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Imaging for Low Back Pain

Should I Get An Xray?

Low back pain is a common and often debilitating condition that affects people of all ages and lifestyles. Many people want to turn to medical imaging, such as X-rays or MRI scans, to help diagnose the cause of their pain. However, recent research has shown that imaging is often unnecessary for low back pain and can even do more harm than good.


Studies have shown that many people without low back pain have abnormalities on imaging, such as herniated discs or degenerative changes. In asymptomatic individuals (people without any pain) undergoing an Xray on the lumbar spine showed that 80% over the age of 50 have a visible disc herniation. In twenty year old 25% of individuals without any back pain still showed signs of a disc herniation.

Conversely, many people with low back pain have no abnormalities on imaging. In other words, the results of imaging tests may not accurately reflect the true cause of a person’s pain. Imaging for low back pain can also lead to over-treating the back pain. When abnormalities are found on imaging, doctors may be more likely to recommend aggressive treatments such as surgery or injections, even if these treatments may not be necessary or effective. This can lead to increased avoidance of activity, patient anxiety, and potential harm from unnecessary treatments.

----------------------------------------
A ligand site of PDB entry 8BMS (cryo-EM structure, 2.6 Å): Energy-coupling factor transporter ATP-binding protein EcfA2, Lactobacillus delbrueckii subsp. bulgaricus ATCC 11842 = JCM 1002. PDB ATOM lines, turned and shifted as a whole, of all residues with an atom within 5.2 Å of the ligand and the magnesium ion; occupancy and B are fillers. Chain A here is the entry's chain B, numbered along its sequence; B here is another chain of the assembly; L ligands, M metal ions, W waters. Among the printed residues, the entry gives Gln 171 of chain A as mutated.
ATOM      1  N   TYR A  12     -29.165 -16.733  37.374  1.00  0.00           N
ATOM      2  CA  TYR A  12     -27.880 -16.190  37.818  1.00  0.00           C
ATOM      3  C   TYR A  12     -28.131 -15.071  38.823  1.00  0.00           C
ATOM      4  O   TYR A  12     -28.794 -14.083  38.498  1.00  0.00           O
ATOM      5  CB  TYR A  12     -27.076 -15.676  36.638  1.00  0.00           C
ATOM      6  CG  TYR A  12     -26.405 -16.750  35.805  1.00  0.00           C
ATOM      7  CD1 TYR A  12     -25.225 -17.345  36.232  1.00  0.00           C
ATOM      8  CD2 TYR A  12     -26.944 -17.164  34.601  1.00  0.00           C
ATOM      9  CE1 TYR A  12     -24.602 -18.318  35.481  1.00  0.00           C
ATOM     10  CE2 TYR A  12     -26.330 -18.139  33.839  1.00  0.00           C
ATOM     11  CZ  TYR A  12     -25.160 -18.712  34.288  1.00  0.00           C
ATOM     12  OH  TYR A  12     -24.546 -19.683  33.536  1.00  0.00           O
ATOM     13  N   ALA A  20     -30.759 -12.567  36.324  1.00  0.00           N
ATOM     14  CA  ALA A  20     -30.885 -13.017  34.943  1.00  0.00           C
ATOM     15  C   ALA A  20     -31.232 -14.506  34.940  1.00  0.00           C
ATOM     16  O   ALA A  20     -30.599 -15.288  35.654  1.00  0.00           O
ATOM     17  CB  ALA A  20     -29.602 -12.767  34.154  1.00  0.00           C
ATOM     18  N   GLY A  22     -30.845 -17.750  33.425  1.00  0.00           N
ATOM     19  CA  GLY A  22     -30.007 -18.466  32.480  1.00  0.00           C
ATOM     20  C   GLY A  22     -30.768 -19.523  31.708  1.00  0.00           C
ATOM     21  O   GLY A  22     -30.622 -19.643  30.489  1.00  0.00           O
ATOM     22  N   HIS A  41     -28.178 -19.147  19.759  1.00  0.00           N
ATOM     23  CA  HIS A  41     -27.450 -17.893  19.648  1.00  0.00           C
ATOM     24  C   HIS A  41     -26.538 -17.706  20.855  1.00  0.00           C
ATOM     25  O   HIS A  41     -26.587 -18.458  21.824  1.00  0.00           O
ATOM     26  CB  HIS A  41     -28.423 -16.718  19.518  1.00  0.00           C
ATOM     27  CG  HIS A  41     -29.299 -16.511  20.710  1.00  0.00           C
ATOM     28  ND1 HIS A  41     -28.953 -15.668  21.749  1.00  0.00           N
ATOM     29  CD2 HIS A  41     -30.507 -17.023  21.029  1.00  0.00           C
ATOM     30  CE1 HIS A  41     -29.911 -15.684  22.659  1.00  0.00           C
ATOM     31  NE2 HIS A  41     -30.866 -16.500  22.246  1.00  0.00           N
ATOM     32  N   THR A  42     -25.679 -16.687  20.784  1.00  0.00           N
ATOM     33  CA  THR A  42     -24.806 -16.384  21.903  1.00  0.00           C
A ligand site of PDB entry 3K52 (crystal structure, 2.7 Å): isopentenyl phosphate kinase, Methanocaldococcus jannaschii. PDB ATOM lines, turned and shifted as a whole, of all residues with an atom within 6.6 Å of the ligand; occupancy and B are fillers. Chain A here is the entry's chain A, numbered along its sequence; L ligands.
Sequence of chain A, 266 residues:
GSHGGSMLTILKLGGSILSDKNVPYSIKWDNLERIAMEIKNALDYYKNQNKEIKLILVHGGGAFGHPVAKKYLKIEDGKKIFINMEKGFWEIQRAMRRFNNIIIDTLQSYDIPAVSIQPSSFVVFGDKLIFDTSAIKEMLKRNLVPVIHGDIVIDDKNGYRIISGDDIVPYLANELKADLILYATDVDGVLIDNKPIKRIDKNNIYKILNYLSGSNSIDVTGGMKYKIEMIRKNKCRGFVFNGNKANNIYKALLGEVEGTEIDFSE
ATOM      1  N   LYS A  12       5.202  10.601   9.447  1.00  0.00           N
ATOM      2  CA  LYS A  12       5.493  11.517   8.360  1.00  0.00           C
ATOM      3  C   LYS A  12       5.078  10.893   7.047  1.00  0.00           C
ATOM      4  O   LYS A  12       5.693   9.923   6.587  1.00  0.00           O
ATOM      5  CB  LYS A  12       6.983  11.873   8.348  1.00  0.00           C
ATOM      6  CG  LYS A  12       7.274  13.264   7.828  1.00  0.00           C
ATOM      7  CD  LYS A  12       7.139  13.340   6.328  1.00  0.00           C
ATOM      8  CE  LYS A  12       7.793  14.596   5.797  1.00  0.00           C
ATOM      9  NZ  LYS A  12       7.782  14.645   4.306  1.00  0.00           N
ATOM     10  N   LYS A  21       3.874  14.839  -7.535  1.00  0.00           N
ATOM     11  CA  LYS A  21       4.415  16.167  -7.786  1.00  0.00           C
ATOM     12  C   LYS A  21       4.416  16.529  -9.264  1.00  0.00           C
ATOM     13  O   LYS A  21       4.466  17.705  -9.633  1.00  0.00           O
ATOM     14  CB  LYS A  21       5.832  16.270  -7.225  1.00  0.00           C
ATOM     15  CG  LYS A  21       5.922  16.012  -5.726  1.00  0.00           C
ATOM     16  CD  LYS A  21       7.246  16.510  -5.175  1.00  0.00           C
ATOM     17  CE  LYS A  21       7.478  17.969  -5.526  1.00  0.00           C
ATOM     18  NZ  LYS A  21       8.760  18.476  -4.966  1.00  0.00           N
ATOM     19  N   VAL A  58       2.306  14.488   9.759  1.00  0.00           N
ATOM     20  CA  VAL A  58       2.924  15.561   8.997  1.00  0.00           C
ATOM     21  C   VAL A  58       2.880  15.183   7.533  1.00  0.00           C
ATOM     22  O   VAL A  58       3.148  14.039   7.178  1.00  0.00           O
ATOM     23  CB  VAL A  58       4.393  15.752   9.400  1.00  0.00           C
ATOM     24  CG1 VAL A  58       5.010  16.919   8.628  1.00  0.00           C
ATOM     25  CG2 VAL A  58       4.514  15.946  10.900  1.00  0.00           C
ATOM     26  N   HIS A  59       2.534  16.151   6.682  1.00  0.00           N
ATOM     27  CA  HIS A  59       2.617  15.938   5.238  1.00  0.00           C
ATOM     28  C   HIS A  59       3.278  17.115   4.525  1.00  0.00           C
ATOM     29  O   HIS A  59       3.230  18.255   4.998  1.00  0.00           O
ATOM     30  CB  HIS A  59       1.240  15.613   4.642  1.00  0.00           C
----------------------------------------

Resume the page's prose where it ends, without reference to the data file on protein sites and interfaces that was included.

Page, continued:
Recent guidelines from medical organizations such as the American College of Physicians and the American Academy of Family Physicians have recommended against routine imaging for low back pain. Conservative therapy such as physiotherapy, massage therapy, naturopathic medicine and chiropractic is generally the recommended approach.

Of course imaging still has its place if symptoms continue to worsen or if you show any signs of red flag; Such as bowel/bladder dysfunction, severe neurological deficit, groin numbness, malignancy, fracture or infection.


Brinjikji, W. et al (2014). Systematic literature review of imaging features of spinal degeneration in asymptomatic populations. American Journal of Neuroradiology

Jani Takatalo et al (2009) Prevalence of degenerative imaging findings in lumbar magnetic resonance imaging among young adults. Spine

Wáng Y. et al (2018). Informed appropriate imaging for low back pain management: A narrative review. Journal of Orthopedic Translation.

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123 King St East Bowmanville, Ontario
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